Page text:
Can randomized trials eliminate global poverty?
Friday, August 14, 2015
In 70 local health clinics run by the Indian state of Haryana, the parents of a child who starts the standard series of vaccinations can walk away with a free kilogram of sugar. And if the parents make sure that the child finishes the injections, they also get to take home a free litre of cooking oil.
These simple gifts are part of massive trial testing whether rewards can boost the stubbornly low immunization rates for poor children in the region. Following the model of the randomized controlled trials (RCTs) that are commonly used to test the effectiveness of drugs, scientists randomly assigned clinics in the seven districts with the lowest immunization rates to either give the gifts or not. Initial results are expected next year. But smaller-scale experiments suggest that the incentives have a good chance of working. In a pilot study conducted in India and published in 2010, the establishment of monthly medical camps saw vaccination rates triple, and adding on incentives that offered families a kilogram of lentils and a set of plates increased completion rates by more than sixfold.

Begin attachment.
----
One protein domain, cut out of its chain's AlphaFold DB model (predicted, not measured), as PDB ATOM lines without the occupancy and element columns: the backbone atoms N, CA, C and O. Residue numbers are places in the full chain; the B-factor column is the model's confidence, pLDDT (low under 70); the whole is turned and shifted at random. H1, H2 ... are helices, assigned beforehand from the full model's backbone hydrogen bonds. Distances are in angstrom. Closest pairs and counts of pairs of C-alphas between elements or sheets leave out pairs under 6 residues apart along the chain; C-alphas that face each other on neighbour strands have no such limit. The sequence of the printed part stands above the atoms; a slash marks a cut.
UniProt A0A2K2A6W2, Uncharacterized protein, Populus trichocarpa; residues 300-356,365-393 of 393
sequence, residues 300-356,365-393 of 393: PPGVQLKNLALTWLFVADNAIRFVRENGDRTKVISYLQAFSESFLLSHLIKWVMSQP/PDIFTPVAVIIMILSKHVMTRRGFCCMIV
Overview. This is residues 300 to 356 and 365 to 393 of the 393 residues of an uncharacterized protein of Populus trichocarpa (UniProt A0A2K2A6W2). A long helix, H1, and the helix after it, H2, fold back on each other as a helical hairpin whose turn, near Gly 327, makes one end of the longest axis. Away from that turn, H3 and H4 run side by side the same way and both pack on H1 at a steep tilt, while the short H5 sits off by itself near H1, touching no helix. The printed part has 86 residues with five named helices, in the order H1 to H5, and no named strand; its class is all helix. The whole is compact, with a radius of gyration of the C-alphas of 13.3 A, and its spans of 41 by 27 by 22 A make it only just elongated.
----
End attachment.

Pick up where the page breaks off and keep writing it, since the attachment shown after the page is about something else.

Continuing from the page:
- Health Care